The upscale meters also will take other forms of payment available across the city: coins, tokens and SmartCards. Parking fees for using the new meters will stay the same and handicapped drivers will continue to get free use of the s…………… continues on LoanSafe

… Read the full article


Survey Compares Credit Card Use by People who are Struggling to Pay their …
News from Houston Chronicle:

A consumer survey conducted by CreditDonkey.com drills below national economic news and credit card statistics to look at the differences between credit card users and non-users in the still faltering economy.

Los Angeles, CA (PRWEB) May 22, 2012

To drill below the national economic news and credit card statistics, CreditDonkey, a credit card comparison and financial education Web site, surveyed 368 consumers online in February 2012 to consider the width of the divide between people who say they are struggling to pay their bills each month and those who say they are not. The preliminary study was not designed to yield broadly representative data about all Americans, but rather, it looks at specific consumers to compare their perceptions about their own financial stability to their use of credit cards and their payment behaviors.

Survey Analysis: http://www.creditdonkey.com/behind-statistics.html

As expected, the survey generated many questions for further study along with some troubling indicators, all of which revealed key areas where CreditDonkey can continue to contribute to the consumer financial education needs of credit card users.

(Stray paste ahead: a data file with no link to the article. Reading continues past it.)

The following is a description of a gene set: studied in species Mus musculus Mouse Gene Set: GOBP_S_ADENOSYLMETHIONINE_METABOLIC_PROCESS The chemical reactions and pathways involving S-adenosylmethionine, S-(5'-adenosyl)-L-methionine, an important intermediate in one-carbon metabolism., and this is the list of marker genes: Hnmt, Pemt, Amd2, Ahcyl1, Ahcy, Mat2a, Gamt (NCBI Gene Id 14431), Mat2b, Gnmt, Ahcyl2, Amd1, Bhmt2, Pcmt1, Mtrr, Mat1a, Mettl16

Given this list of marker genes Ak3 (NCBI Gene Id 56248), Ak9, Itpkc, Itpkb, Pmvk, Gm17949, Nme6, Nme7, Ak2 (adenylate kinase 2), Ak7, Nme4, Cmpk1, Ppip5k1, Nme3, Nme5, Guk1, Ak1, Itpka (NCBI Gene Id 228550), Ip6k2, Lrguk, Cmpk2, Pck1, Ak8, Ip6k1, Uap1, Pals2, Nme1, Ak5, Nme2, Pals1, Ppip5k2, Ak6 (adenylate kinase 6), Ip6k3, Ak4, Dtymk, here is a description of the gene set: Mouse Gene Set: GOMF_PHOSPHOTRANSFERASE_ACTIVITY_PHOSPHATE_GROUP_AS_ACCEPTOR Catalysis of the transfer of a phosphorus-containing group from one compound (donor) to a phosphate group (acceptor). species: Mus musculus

Highlights

  • Are some people going into debt to buy gas? Forty-five…………… continues on Houston Chronicle

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The best store credit card
News from MSN Money:

This post comes from Beverly Blair Harzog at partner site Credit.com.

When people ask me about store credit cards, I usually say there are better choices for a credit card. The reason? High interest rates. The May issue of Consumer Reports Money Adviser compared 15 store credit cards and also concluded that the downside is the high interest rates.

But, as with everything in life, there are exceptions. If you get a retail card from a store where you shop frequently and use the card correctly, you can actually benefit from the rewards.

Don’t confuse store debit cards with credit cards

First, you want to make sure you know what type of card you’re applying for. The vast array of store card choices can be confusing. Some stores offer both debit cards and credit cards. Target, for instance, is

… Read the full article


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New credit cards may ease travel

Posted by administrator | 22/05/12 | Tagged Credit Card

New credit cards may ease travel
News from Chicago Tribune:

The three newest consumer credit cards — two from Bank of America, one from JPMorgan Chase — reflect consumer exasperation with some of the current card “features” that may not look so good to savvy travelers. All three have some advantages that many will appreciate, but none yet provides a comprehensive travel feature set.

For most of you, the new Bank of America offerings are probably the more interesting:

The Bank of America Travel Rewards card (and a similar card for business) offers 1.5 points, with an equivalent 1.5-cent cash value, for every $ 1 charged to the card. That’s more than you get with most cards, which tend to cluster around 1 cent per dollar. The card carries no annual fee.

The BankAmericard Privileges credit card with Travel Rewards offers 2 points per dollar charged. This card carries an annual fee of $ 7, waived for BofA customers who do lots of other business with the bank.

Both cards offer surcharge-free foreign transacti…………… continues on Chicago Tribune